And this morning, I got a reply from Kevin:
He may indeed have handed himself in whilst he was in Canada - if I remember rightly there was an order issued with regard to the Jubilee of Queen Victoria which allowed a pardon for deserters - so I suspect he took advantage of this.
The Queen's Jubilee was in 1887, so this is perfect timing. I immediately started searching for more info about the pardon, and pretty soon I found a copy of Queen Victoria's 'Proclamation for extending pardons to soldiers who may have deserted from our land forces'. Note, it says 'soldiers', and it makes no mention of sailors or marines. So I was a bit worried. It does refer to Royal Artillery and Infantry though - and the Royal Marines were all one or the other - George was in the RM Light Infantry. So maybe, without explicitly saying so, this pardon included marines.
|Excerpt from the Queen's Proclamation.|
The whole page can be found here.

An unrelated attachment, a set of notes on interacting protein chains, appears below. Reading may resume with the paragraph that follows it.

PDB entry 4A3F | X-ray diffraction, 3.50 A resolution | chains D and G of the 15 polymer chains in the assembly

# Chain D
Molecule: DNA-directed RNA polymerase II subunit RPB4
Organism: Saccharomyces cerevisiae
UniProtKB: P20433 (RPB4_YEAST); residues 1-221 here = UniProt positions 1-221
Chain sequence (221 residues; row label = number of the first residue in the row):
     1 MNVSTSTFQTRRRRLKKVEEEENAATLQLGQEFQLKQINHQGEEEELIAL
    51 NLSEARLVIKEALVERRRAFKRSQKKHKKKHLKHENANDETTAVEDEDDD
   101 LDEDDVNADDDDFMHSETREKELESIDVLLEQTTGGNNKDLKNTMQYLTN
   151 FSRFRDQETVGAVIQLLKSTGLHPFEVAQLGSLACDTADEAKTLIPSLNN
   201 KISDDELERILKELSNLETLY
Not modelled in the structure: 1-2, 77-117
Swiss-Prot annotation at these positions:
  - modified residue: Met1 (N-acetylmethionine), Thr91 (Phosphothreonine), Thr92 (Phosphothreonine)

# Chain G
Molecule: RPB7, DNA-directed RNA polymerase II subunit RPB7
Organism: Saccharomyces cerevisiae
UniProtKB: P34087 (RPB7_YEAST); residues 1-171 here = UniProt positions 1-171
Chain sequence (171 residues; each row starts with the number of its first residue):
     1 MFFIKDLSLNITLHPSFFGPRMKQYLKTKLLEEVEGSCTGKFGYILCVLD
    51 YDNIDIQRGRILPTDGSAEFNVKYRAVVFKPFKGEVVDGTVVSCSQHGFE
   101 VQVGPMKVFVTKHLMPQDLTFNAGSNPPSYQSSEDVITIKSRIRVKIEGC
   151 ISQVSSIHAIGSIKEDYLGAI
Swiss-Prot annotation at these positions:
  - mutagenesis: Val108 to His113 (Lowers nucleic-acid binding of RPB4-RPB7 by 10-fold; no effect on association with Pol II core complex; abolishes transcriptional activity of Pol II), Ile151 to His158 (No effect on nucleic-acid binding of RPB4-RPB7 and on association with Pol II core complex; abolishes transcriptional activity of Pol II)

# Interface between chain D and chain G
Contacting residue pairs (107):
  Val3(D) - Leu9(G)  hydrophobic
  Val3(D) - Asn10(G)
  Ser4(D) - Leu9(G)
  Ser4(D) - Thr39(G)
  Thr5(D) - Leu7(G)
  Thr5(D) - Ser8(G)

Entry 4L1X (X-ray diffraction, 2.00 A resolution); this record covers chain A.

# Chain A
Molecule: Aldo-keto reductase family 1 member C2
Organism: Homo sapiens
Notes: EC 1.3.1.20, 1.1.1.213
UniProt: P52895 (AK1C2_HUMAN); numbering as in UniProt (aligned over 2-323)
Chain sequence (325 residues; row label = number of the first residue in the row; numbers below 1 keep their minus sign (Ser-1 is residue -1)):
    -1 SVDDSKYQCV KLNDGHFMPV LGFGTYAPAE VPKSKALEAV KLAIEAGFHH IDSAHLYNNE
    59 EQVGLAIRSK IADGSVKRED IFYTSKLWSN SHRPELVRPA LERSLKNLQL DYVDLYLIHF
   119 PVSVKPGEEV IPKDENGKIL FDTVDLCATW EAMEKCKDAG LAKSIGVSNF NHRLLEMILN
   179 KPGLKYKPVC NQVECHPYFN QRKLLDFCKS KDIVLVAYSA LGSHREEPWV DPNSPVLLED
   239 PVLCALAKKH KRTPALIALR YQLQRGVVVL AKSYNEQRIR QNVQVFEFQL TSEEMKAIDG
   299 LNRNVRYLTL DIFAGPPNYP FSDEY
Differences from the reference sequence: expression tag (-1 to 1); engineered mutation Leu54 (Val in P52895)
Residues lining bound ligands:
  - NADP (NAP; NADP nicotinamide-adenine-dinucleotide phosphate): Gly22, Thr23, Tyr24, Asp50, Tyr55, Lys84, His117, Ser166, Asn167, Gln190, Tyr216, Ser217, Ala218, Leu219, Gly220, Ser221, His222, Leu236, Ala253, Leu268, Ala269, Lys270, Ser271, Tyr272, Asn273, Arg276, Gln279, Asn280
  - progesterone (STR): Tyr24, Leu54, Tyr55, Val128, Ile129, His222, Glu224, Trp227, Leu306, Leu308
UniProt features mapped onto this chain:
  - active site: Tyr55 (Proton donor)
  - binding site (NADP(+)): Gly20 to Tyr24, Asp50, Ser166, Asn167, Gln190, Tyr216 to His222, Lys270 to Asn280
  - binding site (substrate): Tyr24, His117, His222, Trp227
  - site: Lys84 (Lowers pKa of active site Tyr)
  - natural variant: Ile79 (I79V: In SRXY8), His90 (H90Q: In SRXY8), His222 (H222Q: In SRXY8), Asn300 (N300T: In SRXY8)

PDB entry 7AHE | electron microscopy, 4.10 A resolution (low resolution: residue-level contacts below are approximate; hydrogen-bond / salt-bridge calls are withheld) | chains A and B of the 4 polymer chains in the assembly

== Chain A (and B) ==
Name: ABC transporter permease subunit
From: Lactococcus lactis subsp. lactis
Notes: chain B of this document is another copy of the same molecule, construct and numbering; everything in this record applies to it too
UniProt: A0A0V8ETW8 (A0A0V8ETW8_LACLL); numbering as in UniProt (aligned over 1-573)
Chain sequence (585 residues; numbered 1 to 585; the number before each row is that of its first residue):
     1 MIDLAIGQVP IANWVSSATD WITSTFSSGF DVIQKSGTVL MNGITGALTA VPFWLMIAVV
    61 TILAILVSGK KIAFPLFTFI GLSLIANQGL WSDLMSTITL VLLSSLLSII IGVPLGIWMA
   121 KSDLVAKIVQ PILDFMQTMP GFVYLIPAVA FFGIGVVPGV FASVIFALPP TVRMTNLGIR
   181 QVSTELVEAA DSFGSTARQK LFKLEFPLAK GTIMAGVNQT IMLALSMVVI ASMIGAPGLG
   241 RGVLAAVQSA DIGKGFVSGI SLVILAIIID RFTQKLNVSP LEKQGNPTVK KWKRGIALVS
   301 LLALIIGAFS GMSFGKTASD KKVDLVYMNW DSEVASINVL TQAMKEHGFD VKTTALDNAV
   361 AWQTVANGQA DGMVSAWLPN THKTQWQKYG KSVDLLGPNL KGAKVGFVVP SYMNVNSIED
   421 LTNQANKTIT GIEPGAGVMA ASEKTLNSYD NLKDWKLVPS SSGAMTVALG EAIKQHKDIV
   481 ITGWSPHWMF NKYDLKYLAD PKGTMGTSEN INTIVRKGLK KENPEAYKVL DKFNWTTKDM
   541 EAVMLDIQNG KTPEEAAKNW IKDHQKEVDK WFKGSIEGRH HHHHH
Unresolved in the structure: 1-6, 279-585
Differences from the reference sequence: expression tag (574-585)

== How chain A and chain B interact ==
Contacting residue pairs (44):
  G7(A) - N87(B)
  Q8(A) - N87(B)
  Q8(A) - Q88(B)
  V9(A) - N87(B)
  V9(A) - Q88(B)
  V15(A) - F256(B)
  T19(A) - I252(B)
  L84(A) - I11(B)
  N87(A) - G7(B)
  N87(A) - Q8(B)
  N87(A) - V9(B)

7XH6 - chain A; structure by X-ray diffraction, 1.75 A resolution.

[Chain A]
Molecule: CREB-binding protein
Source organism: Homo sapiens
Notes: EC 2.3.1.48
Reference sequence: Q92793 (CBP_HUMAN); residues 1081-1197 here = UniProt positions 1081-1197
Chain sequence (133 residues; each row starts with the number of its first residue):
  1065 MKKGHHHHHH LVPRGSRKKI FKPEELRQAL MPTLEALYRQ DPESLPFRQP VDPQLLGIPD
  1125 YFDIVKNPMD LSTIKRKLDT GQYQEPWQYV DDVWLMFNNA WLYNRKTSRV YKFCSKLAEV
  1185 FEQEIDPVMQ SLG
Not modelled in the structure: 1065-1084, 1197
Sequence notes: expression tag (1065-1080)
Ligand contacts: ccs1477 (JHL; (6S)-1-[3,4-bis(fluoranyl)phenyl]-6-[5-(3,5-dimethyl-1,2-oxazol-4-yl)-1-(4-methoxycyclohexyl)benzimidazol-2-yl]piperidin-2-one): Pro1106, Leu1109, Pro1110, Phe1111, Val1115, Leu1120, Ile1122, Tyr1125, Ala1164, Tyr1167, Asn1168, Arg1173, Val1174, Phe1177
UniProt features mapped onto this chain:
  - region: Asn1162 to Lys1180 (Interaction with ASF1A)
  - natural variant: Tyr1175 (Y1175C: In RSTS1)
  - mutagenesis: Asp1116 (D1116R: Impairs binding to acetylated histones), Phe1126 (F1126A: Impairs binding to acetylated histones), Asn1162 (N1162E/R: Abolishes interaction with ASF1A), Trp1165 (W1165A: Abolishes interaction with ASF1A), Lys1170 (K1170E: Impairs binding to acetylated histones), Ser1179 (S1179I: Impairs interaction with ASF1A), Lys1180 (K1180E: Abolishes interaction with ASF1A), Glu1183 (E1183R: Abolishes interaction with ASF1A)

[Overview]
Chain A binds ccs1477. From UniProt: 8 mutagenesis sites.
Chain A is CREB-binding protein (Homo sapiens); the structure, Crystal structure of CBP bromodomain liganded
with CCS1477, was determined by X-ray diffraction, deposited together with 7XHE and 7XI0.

I looked for more information. First I found an item about the pardon in a California newspaper from 1887, which said it didn't apply to deserters from the Royal Navy, but it didn't mention the Marines, which I hoped meant the Marines were implicitly included. Then I found a 2010 online auction of a Conspicuous Gallantry Medal, which was awarded to a Private in the RM Light Infantry in 1884. A brief history of his career is included, stating that he deserted shortly after receiving the medal, and in August 1887, he 'claimed the benefit of the Queen's pardon'.
|Excerpt from the auction listing.|
The whole article can be found here.
So at least I have one example of the pardon applying to a marine. And I've written to Kevin again (he's going to get sick of me pretty soon) just to ask if he can confirm that the Marines were included. But I'm feeling very confident that George 'claimed the benefit of the Queen's pardon' too, which means that he lived with his guilt for 12 years. It must have been a tremendous relief for him to have that guilt lifted from his shoulders.